GB21 by glambone

Tuesday, April 10, 2012

Sunset Strip comes alive again for one night only...

Like back in the glory days when the stretch from Gazzarri's to The Whisky was littered with hairsprayed frolickin' rockers, 2 shows on the same night this summer in June is as close as we're gonna get to those yesteryears.  Hey, Key wanna get in on this?

Sunday, April 1, 2012

SXSW 2012 Recap

Could SXSW 2012 possibly top itself from last year?  Everytime it’s a spectacle... and for the music industry that’s still suffering, you wouldn’t know it judging from the attendance this year.  It just goes to show that people do want to seek out new and exciting talent.
Highlights were BP Fallon’s performance at the Saxon Pub, Austin’s answer to The Troubadour.  His opening number “I Believe In Elvis Presley” is a swaggering r ‘n r stomp that sticks with you from first listen.  Joined onstage by Nigel Harrison on bass, and Aaron Lee Tasjan from Semi Precious Weapons as his back up band.  Scott Asheton from the Stooges also got up for the last song, a cover of “Gloria.”  This is where BP comes alive as a performer, letting his guard down.  He often appears as the frail poet, which can be enchanting at times, but it’s even better to see him cut loose when he does, and only wish he did that more during his own material than on a Van Morrison tune.

The Biters return to South By with a handful of showcases.  We caught them on their Friday night show at Rusty’s on East 7th.  Just as expected, the band is fully energized, and rips into a brand new tune.
Tipping the hat to KISS with it’s title “Nighttime World.”  Singer Tuk (pictured above) then notices familiar faces in the audience from it’s previous gig, and compares it to that of going back to a prostitute that must’ve felt real good.  Their set only got better as it went on.  Tuk takes off his guitar to jump into the audience to dance with a Biters fan.  A strong asset the band has going for them is that they are a gang of brothers.  When you see all 4 members in the same room together, there’s no denying that they are from the same band.  But what we’ve noticed is, the crowd is also starting to look like the boys on stage, dressing up in their jean jackets and Mick Ronson hair-do’s, and when that happens, you know you’re doing something right.

Other notable showcase highlights was power popster Brendan Benson doing new songs from his forthcoming record “What Kind of World.”
Jonathan Daniel spoke at one of the day panels discussing all the elements involved in breaking a new act these days.  He also reminisced about what he was thinking when Candy first came on to the scene.  “We thought oh we’ll get a following, we’ll get a record deal and then we’ll be huge.  What I realised after 4 record deals was that wasn’t the case.  That’s how I actually started to become a manager.  I was like oh I get it, you need to work, you need to do all these other things, and you need to perservere, and you need to hone your craft, and then if record deals and radio play come into play then it can get bigger & bigger, but getting a record deal should not be the goal.”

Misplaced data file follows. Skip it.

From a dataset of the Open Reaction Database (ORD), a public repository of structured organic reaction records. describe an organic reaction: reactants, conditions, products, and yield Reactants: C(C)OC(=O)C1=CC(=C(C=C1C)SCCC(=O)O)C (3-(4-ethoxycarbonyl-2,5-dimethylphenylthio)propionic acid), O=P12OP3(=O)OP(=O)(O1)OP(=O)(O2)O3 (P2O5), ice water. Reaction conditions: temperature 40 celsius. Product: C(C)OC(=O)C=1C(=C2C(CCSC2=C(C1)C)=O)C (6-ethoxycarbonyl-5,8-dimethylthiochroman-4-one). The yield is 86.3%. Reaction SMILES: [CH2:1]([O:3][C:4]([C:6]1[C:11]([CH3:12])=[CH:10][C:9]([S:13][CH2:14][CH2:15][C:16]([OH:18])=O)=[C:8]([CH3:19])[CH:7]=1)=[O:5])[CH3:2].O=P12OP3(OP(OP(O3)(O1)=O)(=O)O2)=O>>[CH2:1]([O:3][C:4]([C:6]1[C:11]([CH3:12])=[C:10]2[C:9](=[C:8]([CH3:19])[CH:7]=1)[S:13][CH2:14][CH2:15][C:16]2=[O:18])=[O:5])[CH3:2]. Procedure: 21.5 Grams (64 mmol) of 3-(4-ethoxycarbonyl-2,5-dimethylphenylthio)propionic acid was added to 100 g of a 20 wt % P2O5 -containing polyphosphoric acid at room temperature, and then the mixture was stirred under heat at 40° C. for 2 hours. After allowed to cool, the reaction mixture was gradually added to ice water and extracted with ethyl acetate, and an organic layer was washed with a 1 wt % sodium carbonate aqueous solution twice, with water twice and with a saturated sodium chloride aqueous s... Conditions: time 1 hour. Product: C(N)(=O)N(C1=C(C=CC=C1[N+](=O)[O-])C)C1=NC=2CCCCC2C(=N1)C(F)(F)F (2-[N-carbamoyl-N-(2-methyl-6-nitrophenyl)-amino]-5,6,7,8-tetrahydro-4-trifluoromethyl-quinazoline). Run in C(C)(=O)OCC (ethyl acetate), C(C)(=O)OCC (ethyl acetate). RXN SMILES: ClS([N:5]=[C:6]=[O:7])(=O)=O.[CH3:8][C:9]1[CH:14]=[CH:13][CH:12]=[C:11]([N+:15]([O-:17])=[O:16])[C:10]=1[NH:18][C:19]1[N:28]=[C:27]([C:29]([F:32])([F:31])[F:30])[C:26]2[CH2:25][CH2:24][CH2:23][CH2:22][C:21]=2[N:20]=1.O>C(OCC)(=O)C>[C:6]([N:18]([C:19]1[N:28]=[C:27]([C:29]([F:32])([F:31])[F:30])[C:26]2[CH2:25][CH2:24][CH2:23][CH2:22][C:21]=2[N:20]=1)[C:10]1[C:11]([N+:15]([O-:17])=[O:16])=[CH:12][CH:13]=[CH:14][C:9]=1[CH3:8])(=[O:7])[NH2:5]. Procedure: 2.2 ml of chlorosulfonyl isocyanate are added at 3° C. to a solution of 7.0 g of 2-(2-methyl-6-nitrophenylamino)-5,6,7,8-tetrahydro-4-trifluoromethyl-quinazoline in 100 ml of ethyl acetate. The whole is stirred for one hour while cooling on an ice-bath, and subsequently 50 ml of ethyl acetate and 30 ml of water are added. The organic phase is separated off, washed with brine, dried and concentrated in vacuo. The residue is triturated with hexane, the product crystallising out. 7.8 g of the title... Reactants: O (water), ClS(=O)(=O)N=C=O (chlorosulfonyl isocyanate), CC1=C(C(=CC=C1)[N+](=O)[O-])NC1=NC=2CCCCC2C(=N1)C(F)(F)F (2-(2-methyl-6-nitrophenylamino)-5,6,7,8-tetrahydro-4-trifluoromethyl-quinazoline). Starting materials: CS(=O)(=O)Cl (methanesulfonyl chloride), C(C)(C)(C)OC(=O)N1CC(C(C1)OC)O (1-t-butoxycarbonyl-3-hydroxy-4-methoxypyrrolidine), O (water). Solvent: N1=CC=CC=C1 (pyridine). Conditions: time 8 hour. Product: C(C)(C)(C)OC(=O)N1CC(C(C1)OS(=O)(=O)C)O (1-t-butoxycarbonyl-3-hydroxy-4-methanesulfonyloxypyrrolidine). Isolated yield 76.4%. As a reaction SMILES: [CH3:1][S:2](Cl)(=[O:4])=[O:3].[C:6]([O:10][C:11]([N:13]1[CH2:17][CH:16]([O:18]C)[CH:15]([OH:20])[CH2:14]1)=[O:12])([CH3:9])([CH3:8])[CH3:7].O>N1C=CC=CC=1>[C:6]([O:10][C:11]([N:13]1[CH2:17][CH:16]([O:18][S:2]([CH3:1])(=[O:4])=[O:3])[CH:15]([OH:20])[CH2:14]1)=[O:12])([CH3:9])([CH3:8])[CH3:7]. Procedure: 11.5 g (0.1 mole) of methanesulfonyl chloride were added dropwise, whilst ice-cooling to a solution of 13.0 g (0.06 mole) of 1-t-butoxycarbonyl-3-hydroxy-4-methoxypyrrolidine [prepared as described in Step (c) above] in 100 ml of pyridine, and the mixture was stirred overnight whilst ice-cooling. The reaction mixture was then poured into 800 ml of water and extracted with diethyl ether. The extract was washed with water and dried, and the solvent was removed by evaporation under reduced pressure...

SX was not only about music.  A slew of cool films were also making their debut at the festival.  Although Keith Varady of Ruby Slippers may’ve been on track with the story of a transgender, director Jordan Roberts beats him to the punch with getting it to the big screen with Frankie Go Boom, in which Phyllis played by Ron Perlman makes this movie rise with it’s story about 2 brothers, one that has been humiliating the other most of his life by uploading embarrassing video footage of his brother online for all to see.  

Jonas Akerlund returns to US screens with his latest film Small Apartments.  Most known for his video work with Madonna, Metallica, and others, we caught up with Jonas to discuss the new project.  No doubt about it, we did learn Jonas is a “rocker at heart.”  Full interview coming soon on the next GB podcast.
Last of the film screenings was the documentary Sunset Strip, produced by Matt Sorum & Donovan Leitch (Nancy Boy, Camp Freddy).
Hollywood stars Johnny Depp, Keanu Reeves to Tommy Lee and Slash all get screen time declaring the fascination of the Sunset Strip.  When I asked Kim Fowley (who makes several appearances in the film) about what the appeal of the strip and L.A. is, and why so many songs have been written about such, he replied “we don’t have a royal family in America, we have celebrities instead.  Hollywood is the enchanted paradise,  everyone aspires to it because Hollywood, California dictates  technology, fashion, sin and everything else.”
In regard to what the Sunset Strip means today compared to the hair heyday, Matt Sorum tells me “it’s kinda become like a museum in a way because so much has happened in the past.” But sums it up more eloquently by saying “L.A.’s like a girl that you can’t figure out why you gotta keep going back to have seconds with her, she drives you fucking crazy, but she feels so good, so dirty,” he laughs.

Once again SX closes with a bang at Jimmy Quill’s Red Horse Ranch.  The Pig Vicious food truck was on hand serving up BBQ goodness to the party crowd of rock ‘n rollers, artists, foodies, and Texas locals.
Vicky Hamilton’s new band The Art came all the way from Australia for their showcases and performance at Jimmy’s ranch.  
Lengendary photographer Bob Gruen was on hand, and if you haven’t seen his New York Dolls book yet, pick it up...  dressed in a pink satin hard cover, documenting killer shots from the vintage years.